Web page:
Over the last half century our society has witnessed global changes in the field of communications, and increased attention has been given to problems such as data storage and secure data transmission. The latter is currently based upon a computational complexity argument: certain problems are extremely difficult to solve without a suitable key, usually known only to legitimate users of a communications system. The security of such a system relies upon the assumption that eavesdroppers do not have access to the key, and that without it, they cannot decipher encrypted data. New technologies, however, offer a more secure method: quantum mechanics provides a way to attain unconditional security for any data transmission.
An unknown quantum state cannot be copied or measured with infinite precision. Hence, when data is encoded into quantum states, the laws of physics protect it from any unauthorized eavesdropper (using standard cryptographic terms, we will refer to such an eavesdropper as Eve). Quantum states are typically realized with photons, which are sent by the transmitter (Alice) to the receiver (Bob) through a channel such as an optical fiber, or a straight segment of free space. Our approach takes this one step further. We use the channel in a bidirectional manner, such that the photons are prepared by Bob, encoded by Alice, and finally measured and decoded by Bob. This provides better efficiency than unidirectional protocols on small- and medium-scale distances, and higher security against specific, crucial eavesdropping strategies. Our experimental results demonstrate the feasibility of this method.
The best-known basic protocol for quantum cryptography, published by Gilles Brassard and Charles Bennett, is called BB84.1 Using BB84, Alice prepares a photon in a rectilinear polarization state, chosen at random from the following four states: |0〉; |1〉 (eigenstates of the Pauli matrix Z); |+〉; or |-〉 (eigenstates of the Pauli matrix X). Alice then sends the proton to Bob. The above states are special because they belong to mutually unbiased bases (Z and X), and it is not possible to perfectly discriminate between them. Consequently, should Eve try to gain information about the photon prepared by Alice, she will necessarily disturb its quantum state. Such disturbances can be monitored by the legitimate users and exploited to make the channel secure.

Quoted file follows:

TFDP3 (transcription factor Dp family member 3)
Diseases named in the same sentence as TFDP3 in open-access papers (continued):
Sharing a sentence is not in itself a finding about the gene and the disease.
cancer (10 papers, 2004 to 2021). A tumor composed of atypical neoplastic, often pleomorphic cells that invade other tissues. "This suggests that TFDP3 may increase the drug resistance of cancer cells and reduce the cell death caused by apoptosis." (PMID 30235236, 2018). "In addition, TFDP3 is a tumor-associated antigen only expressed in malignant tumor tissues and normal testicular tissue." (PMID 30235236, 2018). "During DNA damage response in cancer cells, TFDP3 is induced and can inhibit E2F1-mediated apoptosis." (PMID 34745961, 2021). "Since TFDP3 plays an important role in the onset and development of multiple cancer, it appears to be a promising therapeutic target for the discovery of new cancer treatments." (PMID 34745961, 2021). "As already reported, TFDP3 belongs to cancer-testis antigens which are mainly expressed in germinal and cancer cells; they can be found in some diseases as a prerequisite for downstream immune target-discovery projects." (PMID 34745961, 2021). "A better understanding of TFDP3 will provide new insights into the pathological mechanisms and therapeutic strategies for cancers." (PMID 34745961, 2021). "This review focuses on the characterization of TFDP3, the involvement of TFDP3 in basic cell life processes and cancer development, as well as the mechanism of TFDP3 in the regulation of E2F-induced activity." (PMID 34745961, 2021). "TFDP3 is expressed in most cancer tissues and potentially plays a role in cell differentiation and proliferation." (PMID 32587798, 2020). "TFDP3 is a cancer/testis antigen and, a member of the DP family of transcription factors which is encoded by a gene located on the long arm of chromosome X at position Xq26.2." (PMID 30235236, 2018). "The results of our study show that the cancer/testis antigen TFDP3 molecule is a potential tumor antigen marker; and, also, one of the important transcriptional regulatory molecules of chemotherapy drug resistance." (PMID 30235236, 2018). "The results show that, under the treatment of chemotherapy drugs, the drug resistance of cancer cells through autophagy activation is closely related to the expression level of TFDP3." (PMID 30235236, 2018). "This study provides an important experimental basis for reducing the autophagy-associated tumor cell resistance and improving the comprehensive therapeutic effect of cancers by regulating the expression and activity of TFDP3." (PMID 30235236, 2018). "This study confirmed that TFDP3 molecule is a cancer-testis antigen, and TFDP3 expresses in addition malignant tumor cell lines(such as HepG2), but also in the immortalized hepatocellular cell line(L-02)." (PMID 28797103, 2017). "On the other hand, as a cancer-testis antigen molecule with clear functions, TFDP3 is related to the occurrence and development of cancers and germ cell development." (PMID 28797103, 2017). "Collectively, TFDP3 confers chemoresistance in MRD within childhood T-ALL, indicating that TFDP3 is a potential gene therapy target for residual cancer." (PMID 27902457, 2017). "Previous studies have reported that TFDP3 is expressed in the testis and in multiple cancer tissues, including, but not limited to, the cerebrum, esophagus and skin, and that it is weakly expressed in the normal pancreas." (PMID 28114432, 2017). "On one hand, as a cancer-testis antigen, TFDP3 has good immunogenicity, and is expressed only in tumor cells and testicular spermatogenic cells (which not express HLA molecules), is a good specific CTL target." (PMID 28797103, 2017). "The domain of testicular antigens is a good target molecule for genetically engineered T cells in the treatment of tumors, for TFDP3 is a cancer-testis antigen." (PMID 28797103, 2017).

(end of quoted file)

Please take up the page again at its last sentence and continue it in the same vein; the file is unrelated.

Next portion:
After n iterations of this procedure, additional post-processing is performed to complete key generation. At this point, the users will share a secret key that can be used to enable a private communication.
In our cryptographic scheme,2 the initial preparation of the photon polarization state is identical to that of BB84, but it is Bob who does this preparation. When the photon reaches Alice, it can be measured (as in BB84) or encoded via a unitary transformation, as shown in Figure 1. The photon is then sent back to Bob, who retrieves the information from it. This bidirectional protocol (BP) has already been optically implemented with both entangled photons3 and with faint pulses.4 (See Figure 2). We are currently implementing a complete quantum key distribution at telecommunications wavelengths using the BP with phase encoding.